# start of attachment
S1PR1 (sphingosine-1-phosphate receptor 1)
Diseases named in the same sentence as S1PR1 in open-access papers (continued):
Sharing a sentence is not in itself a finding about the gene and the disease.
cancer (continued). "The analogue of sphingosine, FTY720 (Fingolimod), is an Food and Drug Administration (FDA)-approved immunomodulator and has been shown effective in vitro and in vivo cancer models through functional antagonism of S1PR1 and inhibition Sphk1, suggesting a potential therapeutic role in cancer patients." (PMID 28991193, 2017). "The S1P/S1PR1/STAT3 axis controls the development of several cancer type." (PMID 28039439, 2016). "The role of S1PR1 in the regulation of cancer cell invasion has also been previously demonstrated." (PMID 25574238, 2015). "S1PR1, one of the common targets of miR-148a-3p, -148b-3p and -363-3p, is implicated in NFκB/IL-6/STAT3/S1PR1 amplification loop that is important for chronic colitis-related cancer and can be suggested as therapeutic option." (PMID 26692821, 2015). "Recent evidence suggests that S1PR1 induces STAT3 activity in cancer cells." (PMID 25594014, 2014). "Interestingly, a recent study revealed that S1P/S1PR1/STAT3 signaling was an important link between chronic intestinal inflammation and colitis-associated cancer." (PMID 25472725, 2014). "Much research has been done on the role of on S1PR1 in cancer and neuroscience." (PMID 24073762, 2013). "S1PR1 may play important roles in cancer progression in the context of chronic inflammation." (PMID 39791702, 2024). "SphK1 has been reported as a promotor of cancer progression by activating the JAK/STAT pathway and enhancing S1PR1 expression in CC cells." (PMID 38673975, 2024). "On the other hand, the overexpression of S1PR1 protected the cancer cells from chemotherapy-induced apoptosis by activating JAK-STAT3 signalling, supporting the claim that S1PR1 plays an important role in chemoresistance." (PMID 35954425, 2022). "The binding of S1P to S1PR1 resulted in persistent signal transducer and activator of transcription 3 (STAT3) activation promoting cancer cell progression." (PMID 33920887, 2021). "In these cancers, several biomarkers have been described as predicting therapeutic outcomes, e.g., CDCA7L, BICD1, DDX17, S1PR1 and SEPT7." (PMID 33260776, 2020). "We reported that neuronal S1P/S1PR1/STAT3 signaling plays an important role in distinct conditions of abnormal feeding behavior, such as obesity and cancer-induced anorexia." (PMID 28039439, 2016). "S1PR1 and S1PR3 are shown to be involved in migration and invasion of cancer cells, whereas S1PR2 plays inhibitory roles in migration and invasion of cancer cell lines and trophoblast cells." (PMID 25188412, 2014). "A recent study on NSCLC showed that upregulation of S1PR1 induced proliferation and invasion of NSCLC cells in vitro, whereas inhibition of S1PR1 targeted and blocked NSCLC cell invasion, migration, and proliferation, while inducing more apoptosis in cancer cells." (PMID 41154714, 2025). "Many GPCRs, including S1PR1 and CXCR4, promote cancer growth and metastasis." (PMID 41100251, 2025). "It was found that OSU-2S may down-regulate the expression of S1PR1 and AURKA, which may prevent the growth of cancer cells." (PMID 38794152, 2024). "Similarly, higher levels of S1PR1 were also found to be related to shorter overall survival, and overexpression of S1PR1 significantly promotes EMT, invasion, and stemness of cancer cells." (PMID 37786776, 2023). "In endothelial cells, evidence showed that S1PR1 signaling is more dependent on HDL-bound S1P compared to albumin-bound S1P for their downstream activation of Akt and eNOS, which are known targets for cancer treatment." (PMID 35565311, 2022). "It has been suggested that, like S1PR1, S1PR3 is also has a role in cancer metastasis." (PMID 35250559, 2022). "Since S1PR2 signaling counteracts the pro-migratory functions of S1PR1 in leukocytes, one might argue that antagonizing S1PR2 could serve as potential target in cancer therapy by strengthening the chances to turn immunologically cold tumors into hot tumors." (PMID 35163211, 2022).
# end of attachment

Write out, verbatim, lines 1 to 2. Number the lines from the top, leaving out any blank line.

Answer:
S1PR1 (sphingosine-1-phosphate receptor 1)
Diseases named in the same sentence as S1PR1 in open-access papers (continued):